What’s in a number? Claims diverge on crowd size at pro-Netanyahu rally
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What’s in a number? Claims diverge on crowd size at pro-Netanyahu rally

PM says 15,000 came but one media outlet says there were just 2,000 protesters; guesswork, misinformation abounds

Supporters of Prime Minister Benjamin Netanyahu hold up signs against judges and state prosecutors, during a rally in Tel Aviv on November 26, 2019. (Miriam  Alster/Flash90)
Supporters of Prime Minister Benjamin Netanyahu hold up signs against judges and state prosecutors, during a rally in Tel Aviv on November 26, 2019. (Miriam Alster/Flash90)

A Tuesday night rally in support of Prime Minister Benjamin Netanyahu engendered yet another political battleground of claims and counterclaims, with differing estimates of the number of people in attendance.

Several thousand Netanyahu backers rallied in Tel Aviv in support of the embattled premier’s claims that prosecutors set to indict him for graft were attempting to overthrow him in a “coup.” That general tally is (probably) indisputable.

But the number of participants that attended the rally became a matter of contention on Wednesday, with wildly differing figures publicized by media outlets and the prime minister.

Until recently, police would publicize the number of people who attended various protests, but stopped the practice in recent years as the figures were being used for political ends.

However, a vacuum appears to have made the problem even more pronounced with various media outlets giving differing estimates and the prime minister himself tweeting what seemed to be a wildly inflated figure.

Organizers of the rally originally said they were expecting at least 10,000 people to participate, but estimates on the night from the Tel Aviv municipality put turnout between 2,000 and 5,000.

An analysis of cellphone data by the Globes financial outlet found that around 7,000 people attended Tuesday’s demonstration.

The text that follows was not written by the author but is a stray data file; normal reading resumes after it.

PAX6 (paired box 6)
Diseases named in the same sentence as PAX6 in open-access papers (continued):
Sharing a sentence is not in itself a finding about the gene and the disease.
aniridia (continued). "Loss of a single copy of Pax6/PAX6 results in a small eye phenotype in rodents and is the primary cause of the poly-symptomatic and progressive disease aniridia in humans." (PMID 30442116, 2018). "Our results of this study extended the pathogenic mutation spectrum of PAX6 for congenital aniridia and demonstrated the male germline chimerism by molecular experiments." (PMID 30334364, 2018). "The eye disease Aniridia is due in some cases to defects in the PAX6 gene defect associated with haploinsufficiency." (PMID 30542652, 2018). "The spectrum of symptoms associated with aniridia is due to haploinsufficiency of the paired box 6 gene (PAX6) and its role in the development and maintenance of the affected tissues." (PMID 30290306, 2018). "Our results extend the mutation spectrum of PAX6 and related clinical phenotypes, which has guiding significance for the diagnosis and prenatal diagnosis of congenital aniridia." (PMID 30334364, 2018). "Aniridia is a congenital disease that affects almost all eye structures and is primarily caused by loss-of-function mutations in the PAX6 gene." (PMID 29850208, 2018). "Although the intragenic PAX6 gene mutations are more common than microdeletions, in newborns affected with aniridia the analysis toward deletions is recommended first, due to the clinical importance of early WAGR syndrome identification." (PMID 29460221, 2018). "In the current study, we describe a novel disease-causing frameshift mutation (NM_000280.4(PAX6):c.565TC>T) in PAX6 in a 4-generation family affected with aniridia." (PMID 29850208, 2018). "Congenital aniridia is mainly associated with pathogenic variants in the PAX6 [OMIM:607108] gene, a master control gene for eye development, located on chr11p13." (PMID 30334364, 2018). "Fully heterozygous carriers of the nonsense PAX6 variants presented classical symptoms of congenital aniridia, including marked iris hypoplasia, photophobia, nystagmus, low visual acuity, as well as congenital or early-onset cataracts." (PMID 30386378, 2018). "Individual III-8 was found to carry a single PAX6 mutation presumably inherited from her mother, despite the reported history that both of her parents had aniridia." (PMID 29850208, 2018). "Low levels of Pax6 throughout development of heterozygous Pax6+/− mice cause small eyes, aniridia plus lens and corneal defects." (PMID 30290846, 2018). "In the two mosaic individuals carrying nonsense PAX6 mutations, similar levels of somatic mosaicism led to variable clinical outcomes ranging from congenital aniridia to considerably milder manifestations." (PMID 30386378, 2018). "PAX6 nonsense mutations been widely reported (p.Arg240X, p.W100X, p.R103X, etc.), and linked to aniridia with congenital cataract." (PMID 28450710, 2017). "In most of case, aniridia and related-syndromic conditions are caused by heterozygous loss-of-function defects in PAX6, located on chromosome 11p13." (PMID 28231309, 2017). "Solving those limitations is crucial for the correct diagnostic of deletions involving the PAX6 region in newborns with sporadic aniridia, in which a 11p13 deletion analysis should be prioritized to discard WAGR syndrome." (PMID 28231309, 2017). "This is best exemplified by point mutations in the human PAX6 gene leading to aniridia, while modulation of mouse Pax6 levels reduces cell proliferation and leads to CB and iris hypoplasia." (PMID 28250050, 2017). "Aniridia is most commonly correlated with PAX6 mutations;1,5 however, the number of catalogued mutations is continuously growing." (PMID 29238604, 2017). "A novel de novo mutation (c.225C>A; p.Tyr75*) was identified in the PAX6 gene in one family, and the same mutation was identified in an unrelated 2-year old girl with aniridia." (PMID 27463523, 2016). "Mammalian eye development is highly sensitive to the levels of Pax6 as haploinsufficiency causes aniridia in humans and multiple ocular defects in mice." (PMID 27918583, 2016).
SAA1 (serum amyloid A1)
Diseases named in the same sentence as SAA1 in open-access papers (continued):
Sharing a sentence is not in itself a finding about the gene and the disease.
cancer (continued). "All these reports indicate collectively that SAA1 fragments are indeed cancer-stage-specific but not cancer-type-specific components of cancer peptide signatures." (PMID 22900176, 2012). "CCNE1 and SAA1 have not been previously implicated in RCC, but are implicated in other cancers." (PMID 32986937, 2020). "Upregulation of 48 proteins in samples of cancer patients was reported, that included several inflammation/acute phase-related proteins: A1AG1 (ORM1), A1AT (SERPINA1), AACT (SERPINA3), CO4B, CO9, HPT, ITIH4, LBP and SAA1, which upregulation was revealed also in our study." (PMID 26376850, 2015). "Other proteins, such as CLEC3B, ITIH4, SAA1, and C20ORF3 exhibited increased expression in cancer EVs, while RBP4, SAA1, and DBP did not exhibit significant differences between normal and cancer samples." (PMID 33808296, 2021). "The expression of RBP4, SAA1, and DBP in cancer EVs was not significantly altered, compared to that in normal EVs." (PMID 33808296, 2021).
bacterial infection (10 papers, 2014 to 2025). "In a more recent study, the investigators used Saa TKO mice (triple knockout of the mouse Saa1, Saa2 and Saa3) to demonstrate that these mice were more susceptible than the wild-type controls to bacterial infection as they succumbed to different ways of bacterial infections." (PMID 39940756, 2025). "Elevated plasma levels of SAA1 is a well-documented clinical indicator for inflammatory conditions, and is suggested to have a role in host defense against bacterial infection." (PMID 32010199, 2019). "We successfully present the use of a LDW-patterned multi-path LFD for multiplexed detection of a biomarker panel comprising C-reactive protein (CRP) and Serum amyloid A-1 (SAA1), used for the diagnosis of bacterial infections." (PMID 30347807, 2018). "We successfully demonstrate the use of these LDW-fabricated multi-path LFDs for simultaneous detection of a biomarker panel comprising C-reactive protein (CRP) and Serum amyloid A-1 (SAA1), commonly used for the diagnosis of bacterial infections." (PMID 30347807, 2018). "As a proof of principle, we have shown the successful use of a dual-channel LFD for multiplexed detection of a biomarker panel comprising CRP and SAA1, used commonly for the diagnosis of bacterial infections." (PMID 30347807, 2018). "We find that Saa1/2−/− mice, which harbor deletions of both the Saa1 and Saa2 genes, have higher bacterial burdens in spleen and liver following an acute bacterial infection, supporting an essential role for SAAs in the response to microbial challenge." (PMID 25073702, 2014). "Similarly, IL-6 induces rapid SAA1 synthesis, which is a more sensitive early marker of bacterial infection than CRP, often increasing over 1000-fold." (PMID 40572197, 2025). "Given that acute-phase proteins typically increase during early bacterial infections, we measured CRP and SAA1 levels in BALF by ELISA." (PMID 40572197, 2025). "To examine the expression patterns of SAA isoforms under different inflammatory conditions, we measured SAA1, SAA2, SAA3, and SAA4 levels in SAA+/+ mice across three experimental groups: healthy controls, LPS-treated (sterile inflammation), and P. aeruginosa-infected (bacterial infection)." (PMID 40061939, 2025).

That same technology found that 50,127 people attended a rally at the same location in May in support of Blue and White, which was in contrast to the claim by the party’s No. 2 Yair Lapid that 100,000 turned up to that event.

Globes said the cellphone data is collected anonymously and does not have any impact on users’ privacy.

Meanwhile, other media outlets had a wide range of estimates of the attendance on Tuesday night, from a few thousand (Haaretz and Maariv) to 8,000 (Ynet). The Walla news site said just 2,000 demonstrators attended the event. Ynet’s Tel Aviv reporter tweeted that the MapChecking open source project put the figure at around 6,000.

But in a moment reminiscent of US President Donald Trump’s first day in office, Netanyahu and his spokesperson insisted after the event that 15,000 people had attended (while one speaker there put the number as high at 25,000).

Spectators on the National Mall in front of the US Capitol on January 20, 2017 in Washington, DC for the inauguration of Donald Trump. (Scott Olson/Getty Images/AFP)

According to Globes, the discrepancies in the assessments could be because unlike rallies at Tel Aviv’s famed Rabin Square, which has a capacity that is more or less known, the Tel Aviv Museum plaza has not held enough protests for authorities to estimate the number of demonstrators at any single event.

Raoul Wootliff contributed to this report.

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